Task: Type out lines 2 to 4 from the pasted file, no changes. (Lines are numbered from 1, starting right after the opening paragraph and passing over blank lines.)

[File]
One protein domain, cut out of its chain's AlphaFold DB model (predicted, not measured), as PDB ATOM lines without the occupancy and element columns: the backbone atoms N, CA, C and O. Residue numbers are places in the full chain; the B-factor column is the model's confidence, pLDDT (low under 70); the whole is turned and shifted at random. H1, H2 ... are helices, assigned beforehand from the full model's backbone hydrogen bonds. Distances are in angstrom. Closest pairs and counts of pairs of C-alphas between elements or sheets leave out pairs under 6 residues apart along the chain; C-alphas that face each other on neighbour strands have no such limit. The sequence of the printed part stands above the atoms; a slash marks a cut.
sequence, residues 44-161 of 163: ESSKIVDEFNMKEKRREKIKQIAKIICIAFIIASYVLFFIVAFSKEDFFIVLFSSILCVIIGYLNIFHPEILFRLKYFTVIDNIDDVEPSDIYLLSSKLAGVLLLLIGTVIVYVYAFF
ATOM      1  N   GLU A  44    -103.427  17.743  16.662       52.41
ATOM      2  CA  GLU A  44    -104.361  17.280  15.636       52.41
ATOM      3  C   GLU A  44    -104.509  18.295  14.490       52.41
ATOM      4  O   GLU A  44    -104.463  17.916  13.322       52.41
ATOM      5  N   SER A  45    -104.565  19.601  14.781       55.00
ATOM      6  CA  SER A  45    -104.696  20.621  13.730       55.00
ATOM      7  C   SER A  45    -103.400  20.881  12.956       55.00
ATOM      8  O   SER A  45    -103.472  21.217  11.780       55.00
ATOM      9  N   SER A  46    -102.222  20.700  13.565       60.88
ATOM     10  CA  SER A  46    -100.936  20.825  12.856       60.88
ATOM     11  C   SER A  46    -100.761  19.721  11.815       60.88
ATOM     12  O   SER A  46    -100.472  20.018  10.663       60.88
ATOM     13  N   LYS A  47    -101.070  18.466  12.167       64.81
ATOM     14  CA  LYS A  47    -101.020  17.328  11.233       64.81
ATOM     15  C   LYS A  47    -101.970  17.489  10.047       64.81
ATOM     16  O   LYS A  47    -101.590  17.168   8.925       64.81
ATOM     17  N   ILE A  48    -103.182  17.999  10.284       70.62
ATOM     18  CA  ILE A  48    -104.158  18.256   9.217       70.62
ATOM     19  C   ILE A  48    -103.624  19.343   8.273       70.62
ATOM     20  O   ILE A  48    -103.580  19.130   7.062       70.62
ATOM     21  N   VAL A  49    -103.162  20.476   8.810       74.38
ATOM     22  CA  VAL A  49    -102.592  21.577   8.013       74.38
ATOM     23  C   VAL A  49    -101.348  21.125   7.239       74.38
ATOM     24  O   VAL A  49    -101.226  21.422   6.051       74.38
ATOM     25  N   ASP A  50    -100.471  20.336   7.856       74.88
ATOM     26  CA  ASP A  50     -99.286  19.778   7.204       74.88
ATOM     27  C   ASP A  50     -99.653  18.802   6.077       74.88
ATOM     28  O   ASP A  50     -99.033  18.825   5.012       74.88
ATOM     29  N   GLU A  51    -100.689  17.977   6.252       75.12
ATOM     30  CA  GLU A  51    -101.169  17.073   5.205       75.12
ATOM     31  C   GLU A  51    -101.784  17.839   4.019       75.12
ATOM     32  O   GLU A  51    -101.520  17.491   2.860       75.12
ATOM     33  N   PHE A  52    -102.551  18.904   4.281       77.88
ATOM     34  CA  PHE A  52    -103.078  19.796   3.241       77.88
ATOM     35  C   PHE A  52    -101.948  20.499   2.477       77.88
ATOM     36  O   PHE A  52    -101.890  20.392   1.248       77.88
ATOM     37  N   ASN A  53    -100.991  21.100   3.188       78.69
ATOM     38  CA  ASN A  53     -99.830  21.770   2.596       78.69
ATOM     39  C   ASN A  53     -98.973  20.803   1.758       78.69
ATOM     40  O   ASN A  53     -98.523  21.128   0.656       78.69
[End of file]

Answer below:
ATOM      1  N   GLU A  44    -103.427  17.743  16.662       52.41
ATOM      2  CA  GLU A  44    -104.361  17.280  15.636       52.41
ATOM      3  C   GLU A  44    -104.509  18.295  14.490       52.41